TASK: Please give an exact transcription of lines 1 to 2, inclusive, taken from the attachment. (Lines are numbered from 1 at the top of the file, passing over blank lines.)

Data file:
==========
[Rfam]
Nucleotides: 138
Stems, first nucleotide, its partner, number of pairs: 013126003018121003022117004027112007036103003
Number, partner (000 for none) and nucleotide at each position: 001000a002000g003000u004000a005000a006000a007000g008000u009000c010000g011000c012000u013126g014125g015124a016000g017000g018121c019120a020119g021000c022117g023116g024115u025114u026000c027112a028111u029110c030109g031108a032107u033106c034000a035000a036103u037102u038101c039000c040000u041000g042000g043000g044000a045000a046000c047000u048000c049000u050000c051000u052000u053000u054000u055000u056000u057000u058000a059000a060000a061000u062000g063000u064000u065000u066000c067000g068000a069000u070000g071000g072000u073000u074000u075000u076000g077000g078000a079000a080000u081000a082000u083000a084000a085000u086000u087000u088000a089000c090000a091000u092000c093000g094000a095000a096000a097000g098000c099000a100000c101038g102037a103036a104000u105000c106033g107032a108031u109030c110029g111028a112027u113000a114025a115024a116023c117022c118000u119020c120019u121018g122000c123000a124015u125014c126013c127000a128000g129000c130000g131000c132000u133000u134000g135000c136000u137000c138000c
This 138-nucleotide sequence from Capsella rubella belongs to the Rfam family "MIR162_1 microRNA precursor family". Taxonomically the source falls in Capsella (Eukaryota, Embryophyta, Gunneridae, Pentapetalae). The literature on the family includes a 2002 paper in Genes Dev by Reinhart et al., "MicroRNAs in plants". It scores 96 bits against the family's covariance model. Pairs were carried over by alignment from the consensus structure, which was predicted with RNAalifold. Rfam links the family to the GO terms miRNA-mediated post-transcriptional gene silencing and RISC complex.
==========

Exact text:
[Rfam]
Nucleotides: 138